August 19th marks the anniversary of the 1940 first flight of the storied B-25 Mitchell bomber. Named for pioneering military aviator General Billy Mitchell, nearly 10,000 of these Warbirds were built. Variations included medium bomber, weather reconnaissance, ground attack, anti-submarine warfare, and VIP transport.
During WWII, Mitchells would see service all over the globe. The skies over Europe, the Middle East, Italy, and the Far East would be darkened by the B-25 thousands and thousands of times. Air Forces that would fly this aircraft would include the U.S Army, U.S. Marine Corps, U.S. Navy, British, Canadian, Australian, Dutch, Soviet, Chinese, Brazilian, and Free French.
In the war in Europe, Mitchells supported ground troops from the Battle of El Alamein to D-Day. After the successful landings in Normandy, squadrons of B-25s would be relocated to airfields in France and Belgium to support forces as they fought towards Berlin.
But, this Warbird earned her greatest fame with the daring Doolittle Raid of Tokyo on April 18, 1942. 16 aircraft took off from the pitching and rolling deck of the USS Hornet (CV-8) over 700 miles from the Japanese mainland. They delivered their payloads without loss and then proceeded towards China with hopes of reaching safe territory. Running low on fuel, most of the craft ditched. Some of the crew were killed while others were taken prisoner by the Japanese. All were considered heroes for having taken the war to the Japanese – shattering their invincible self-image. The story of the Doolittle raid was made into the film Thirty Seconds Over Tokyo starring Spencer Tracy, Van Johnson and Robert Mitchum.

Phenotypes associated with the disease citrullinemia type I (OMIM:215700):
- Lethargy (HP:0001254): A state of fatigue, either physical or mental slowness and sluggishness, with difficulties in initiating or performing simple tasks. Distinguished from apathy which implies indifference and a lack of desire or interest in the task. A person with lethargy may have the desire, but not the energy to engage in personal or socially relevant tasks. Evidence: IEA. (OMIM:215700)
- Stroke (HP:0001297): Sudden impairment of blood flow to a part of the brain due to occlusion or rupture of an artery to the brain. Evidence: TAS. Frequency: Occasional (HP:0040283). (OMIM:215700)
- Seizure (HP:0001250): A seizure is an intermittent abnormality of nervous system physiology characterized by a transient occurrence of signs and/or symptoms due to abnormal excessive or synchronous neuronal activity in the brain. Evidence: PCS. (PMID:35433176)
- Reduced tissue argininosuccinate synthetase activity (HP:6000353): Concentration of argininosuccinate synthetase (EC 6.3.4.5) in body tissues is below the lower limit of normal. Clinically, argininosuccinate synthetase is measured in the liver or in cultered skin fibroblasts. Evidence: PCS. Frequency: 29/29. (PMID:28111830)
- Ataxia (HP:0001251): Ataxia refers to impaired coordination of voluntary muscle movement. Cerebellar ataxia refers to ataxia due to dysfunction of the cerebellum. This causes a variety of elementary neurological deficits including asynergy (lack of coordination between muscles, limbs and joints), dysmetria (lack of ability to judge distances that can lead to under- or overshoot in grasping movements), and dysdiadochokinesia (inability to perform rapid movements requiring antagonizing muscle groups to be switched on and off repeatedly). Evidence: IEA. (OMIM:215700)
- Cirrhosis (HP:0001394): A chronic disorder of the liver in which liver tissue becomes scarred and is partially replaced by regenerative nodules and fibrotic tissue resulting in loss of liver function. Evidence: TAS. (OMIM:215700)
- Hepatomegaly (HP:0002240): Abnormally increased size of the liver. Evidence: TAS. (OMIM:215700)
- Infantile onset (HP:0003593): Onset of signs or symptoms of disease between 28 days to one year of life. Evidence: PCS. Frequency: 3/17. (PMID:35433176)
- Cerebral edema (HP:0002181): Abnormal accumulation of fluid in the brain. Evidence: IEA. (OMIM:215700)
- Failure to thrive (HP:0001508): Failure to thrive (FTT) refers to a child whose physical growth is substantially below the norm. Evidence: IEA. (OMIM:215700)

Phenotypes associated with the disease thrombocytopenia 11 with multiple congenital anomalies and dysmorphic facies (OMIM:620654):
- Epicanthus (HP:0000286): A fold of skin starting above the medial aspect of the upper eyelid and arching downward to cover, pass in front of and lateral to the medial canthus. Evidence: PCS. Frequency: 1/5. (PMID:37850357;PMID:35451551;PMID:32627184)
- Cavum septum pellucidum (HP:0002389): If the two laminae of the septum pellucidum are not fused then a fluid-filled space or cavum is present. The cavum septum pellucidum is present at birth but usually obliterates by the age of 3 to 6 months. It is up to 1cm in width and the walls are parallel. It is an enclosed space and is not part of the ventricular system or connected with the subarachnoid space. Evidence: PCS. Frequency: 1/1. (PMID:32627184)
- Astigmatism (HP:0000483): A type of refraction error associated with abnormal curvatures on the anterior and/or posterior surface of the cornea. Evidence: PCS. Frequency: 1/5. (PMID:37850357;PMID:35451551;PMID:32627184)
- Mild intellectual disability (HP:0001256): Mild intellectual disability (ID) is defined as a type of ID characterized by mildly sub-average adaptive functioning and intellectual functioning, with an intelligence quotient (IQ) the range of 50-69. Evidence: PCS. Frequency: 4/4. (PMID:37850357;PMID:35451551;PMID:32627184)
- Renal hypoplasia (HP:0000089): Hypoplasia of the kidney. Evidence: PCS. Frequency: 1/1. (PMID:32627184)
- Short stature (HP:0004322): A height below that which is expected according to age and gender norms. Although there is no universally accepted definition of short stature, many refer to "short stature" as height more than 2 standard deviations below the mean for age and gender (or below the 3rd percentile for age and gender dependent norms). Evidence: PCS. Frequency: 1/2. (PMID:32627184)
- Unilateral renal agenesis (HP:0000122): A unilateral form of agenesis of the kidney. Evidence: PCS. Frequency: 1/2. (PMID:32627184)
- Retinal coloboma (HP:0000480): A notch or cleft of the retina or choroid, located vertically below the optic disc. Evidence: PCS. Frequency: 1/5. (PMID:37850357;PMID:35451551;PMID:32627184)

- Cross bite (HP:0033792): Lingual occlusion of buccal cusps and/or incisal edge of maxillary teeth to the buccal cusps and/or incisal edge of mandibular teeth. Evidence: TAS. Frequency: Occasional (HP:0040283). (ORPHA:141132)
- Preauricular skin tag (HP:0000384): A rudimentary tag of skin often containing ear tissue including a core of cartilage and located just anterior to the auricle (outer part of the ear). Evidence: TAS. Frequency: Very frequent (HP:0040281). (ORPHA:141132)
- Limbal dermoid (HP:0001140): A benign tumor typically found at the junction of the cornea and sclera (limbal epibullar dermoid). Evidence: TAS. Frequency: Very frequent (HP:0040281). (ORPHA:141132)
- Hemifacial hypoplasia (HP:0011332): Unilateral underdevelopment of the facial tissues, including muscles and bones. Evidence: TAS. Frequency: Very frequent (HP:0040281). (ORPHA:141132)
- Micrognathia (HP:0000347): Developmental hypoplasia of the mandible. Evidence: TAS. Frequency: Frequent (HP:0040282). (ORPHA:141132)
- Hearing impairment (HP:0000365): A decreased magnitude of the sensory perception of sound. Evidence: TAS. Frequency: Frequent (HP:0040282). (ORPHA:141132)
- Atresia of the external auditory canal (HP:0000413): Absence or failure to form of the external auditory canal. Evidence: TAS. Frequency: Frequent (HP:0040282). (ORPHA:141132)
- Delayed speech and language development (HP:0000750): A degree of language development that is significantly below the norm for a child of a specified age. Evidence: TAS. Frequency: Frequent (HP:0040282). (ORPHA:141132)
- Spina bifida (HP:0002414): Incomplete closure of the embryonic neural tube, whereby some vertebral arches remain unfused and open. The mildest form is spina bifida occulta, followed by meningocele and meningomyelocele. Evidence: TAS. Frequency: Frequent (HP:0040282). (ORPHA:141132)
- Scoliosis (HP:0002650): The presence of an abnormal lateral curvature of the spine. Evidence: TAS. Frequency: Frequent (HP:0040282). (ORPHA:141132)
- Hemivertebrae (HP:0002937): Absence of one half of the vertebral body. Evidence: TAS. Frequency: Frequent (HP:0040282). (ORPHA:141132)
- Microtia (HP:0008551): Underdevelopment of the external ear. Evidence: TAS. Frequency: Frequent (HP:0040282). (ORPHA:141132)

Original footage of the 1942 Doolittle Tokyo Air Raid.
Another notable incident in the Mitchell’s history is the 1945 Empire State Building crash. On July 28, 1945, a B-25D on a personnel run from Boston flew into the building in heavy fog. The three crew and 11 others died in the crash. This incident led to the decision to engineer the World Trade Center to withstand the impact of a Boeing 707. Unfortunately, the aircraft that hit the towers on September 11, 2001 had significantly higher masses and were travelling much faster than the 1960’s simulations took into account.
Specifications, history, and details of the Doolittle Raid in this video.
Archive video footage of the Doolittle Raid.